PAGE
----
New IfPA Policy Brief Examines Abuse-deterrent Pain Medications
December 2, 2014
by Amanda Conschafter, blog editor
Abuse-deterrent formulations mark a valuable step toward curbing prescription pain pill abuse, suggests a new Institute for Patient Access policy brief. As “Abuse-Deterrent Opioid Formulations: Promising Technology, Unique Challenges,” explains, these formulations make opioid pain pills harder to crush or dissolve. Snorting or injecting these medications for recreational use thereby becomes more difficult – if not impossible. Authors David Charles, M.D. and Mary Ann Chapman, Ph.D. argue that these properties may effectively limit abuse for certain patient populations.
- How Does Abuse-deterrence work?
“Abuse-Deterrent Opioid Formulations” delineates abuse-deterrence designs, such as physical barriers and aversion, whereby the pill produces unpleasant side effects when crushed. The brief also lays out the four levels of label claims that abuse-deterrent pain medications can make. These range from Level 1, acknowledging a physical or chemical barrier to abuse, to Level 4, asserting demonstrated abuse reduction.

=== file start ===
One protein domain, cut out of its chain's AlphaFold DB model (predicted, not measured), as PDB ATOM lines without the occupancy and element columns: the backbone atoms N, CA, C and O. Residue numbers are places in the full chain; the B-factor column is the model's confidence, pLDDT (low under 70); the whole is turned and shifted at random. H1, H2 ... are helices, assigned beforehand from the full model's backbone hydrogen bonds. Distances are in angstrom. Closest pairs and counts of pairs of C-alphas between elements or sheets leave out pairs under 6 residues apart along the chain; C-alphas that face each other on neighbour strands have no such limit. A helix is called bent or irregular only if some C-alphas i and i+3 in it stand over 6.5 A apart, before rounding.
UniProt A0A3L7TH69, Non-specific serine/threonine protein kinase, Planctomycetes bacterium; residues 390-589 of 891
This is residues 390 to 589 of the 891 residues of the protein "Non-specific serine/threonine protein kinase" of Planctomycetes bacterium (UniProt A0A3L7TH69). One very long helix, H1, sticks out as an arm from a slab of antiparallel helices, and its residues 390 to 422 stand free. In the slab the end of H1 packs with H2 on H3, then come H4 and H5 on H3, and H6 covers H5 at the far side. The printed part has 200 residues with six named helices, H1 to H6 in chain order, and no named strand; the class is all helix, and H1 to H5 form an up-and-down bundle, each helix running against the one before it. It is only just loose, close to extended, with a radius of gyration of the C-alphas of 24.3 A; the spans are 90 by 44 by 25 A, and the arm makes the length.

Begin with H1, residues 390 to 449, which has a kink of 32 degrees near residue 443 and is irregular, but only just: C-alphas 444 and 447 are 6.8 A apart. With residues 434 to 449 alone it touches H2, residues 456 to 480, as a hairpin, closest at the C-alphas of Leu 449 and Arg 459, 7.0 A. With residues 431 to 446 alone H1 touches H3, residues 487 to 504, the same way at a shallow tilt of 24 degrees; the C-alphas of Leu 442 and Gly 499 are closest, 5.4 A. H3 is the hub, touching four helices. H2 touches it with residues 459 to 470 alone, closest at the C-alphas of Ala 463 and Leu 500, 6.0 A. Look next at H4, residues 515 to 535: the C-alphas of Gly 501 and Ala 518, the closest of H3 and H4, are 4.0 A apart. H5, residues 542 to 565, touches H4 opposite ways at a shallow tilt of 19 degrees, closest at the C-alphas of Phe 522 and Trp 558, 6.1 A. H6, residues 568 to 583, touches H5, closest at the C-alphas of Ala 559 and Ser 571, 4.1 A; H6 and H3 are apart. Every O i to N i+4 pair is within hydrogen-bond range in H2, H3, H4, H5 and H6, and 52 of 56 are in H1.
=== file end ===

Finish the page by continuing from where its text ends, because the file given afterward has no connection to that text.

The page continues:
- Which Patients Benefit?
As the policy brief explains, “Physicians recognize that these formulations may have significant potential for certain patients, such as:
– Those who have struggled with addiction or substance abuse in the past
– Those who live with others who are current or recovering addicts
– Those who live with teens or young adults who may seek opioids for recreational use.”
- What Policies Govern its Use and Cost?
Even as abuse-deterrent formulations help address prescription pain pill abuse, they also raise questions about policy. Can pharmacists substitute a traditional formulation in lieu of the abuse-deterrent pill? Should patients not at risk for abuse pay the higher price for abuse-deterrent formulations?
Drs. Charles and Chapman argue that cost parity should exist so that patients who benefit from abuse-deterrent formulations aren’t punished by higher prices. They also state that pharmacy substitution policy must prioritize the physician-patient relationship.
Questions of abuse-deterrent formulations’ use and usefulness gain importance as more formulations enter the market. Earlier this month the Food and Drug Administration approved an opioid pain pill with abuse-deterrent properties. Several weeks prior, the FDA held hearings that reiterated its commitment to abuse-deterrent technology as a tactic against prescription drug abuse.
Read “Abuse-Deterrent Opioid Formulations: Promising Technology, Unique Challenges” to learn more.Tags: Pain
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